Ashton Kutcher Talks 'That '90s Show,' Going Back to the Basement: 'Super Nostalgic and Weird' (Exclusive)
By Mona Khalifeh
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Hello, Wisconsin! Ashton Kutcher is heading back to the basement with That '90s Show, and the 44-year-old couldn't be more excited. ET's Lauren Zima spoke to Kutcher Monday night at the premiere of his new film, Vengeance, where he touched on the "super nostalgic" and "weird" experience of reuniting with the That '70s Show crew to film the show.
"We shot it," Kutcher, who reprised his role as Michael Kelso, revealed. "It's funny and it's weird. It was super nostalgic and really odd. Going back into the basement -- just going back into the set was weird. And then being around everyone, it's just bizarre."
Premiering on Netflix, the show will also see the return of Kutcher's wife, Mila Kunis, as well as Wilmer Valderrama, Topher Grace, Laura Prepon, Debra Jo Rupp, Kurtwood Smith, and Tommy Chong, who are all heading back to Point Place for a '90s take on the beloved sitcom.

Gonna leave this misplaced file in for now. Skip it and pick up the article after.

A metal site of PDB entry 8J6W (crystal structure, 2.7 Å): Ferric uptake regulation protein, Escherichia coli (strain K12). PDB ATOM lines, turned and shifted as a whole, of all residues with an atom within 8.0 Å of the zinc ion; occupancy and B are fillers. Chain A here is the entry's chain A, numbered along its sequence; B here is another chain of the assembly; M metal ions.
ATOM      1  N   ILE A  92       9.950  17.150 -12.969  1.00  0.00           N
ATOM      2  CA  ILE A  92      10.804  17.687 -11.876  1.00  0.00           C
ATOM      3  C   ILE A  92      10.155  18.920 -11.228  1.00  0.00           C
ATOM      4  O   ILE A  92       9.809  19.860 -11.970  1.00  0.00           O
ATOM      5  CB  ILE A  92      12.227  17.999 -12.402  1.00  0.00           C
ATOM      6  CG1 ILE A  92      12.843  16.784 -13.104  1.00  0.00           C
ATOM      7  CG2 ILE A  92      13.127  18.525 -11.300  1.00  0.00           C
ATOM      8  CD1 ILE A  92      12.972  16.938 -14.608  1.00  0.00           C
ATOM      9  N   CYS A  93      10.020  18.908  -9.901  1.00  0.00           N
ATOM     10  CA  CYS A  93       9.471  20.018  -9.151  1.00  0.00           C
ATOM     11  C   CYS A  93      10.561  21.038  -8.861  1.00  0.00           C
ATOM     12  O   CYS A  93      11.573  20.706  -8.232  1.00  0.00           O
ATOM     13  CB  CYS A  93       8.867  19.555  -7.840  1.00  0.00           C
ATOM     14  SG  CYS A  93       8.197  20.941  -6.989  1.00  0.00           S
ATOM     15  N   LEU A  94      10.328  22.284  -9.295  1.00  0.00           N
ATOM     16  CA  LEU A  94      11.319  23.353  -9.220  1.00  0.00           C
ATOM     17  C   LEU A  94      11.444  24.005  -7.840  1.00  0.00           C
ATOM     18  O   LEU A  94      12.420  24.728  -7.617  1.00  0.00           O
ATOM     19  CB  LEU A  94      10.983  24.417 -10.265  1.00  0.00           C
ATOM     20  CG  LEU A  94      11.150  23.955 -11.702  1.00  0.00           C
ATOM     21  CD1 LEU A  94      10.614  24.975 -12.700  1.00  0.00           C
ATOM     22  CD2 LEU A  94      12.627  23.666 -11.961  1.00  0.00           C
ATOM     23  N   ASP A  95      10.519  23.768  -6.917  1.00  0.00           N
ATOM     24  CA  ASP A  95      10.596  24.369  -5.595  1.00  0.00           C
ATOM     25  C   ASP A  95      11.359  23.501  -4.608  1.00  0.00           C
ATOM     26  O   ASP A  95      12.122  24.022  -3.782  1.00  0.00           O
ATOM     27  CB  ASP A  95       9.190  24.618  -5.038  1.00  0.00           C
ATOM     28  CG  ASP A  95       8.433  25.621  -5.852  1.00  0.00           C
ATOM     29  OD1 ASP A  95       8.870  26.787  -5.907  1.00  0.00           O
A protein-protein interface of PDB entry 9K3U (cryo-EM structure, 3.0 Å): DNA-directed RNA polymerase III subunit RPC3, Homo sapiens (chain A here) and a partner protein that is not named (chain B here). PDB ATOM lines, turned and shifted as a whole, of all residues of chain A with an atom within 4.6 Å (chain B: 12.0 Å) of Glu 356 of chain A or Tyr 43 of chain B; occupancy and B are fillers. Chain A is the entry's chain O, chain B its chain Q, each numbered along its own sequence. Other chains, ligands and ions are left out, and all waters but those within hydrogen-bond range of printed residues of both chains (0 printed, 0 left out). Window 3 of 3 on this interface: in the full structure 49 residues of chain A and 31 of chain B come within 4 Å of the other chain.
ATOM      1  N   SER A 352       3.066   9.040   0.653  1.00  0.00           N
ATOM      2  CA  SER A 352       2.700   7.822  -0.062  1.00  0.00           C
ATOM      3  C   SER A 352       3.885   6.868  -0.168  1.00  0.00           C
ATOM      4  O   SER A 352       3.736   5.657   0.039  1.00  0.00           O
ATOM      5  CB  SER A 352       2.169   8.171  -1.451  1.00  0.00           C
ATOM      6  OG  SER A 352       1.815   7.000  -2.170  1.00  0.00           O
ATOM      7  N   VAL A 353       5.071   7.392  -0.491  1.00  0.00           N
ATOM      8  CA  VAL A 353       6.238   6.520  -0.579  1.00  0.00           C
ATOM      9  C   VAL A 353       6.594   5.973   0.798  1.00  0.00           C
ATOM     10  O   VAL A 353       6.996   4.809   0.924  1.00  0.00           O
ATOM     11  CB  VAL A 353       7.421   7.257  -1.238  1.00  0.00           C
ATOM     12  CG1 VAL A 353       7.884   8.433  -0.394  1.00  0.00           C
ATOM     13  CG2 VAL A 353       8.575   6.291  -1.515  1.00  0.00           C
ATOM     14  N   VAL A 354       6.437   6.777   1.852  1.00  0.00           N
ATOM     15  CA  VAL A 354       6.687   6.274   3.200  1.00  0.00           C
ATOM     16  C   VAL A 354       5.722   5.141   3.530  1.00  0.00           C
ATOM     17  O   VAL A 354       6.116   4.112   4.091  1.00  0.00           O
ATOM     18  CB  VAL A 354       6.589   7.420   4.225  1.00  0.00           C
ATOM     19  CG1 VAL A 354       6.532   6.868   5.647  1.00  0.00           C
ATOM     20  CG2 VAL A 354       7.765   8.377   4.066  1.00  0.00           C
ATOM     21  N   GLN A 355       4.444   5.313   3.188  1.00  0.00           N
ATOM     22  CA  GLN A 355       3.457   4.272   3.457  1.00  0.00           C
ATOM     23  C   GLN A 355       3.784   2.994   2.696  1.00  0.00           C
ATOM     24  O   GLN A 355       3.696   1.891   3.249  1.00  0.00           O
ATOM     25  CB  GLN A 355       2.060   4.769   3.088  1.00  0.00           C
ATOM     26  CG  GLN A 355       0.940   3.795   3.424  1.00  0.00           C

While Kutcher couldn't tease much about the upcoming spin-off, he did call it "insane," and in the best possible way.
"It's just -- it's insane," he shared. "The fact that that happened is insane."
Kutcher's That '70s Show reunion isn't the only one he's had recently. In his new film, the funny man reunites with B.J. Novak, 20 years after working together on Punk'd for a project The Ranch actor just couldn't pass up.
"I worked with B.J., 20 years ago on Punk'd, and he reached out about doing this, and I read the screenplay and I thought it was one of the best screenplays I'd read in a really long time, and I was like, 'Absolutely, I'll do it,' and the character was fun, and it seemed interesting and worthwhile," Kutcher said.
In Vengeance, Novak plays a journalist and podcaster, who travels from New York City to Texas to investigate the death of a woman whom he hooked up with. For his part, Kutcher plays Quentin Sellers, a rural Texas music producer Novak interviews in his quest to find out what really happened to his former flame.
While the film definitely brings the laughs, Kutcher told ET that it also highlights a way that those with opposing viewpoints can come together, at a time when he said, "the country is becoming increasingly fractured."
"Also, I liked the framing, as the country is becoming increasingly fractured, idealistically, it's just kind of this beautiful moment where this person takes the time to listen and think," Kutcher continued. "And I think the movie could be the beginning of people thinking about listening to the other side, and what the other side has to say, and I think that's an awesome opportunity to heal."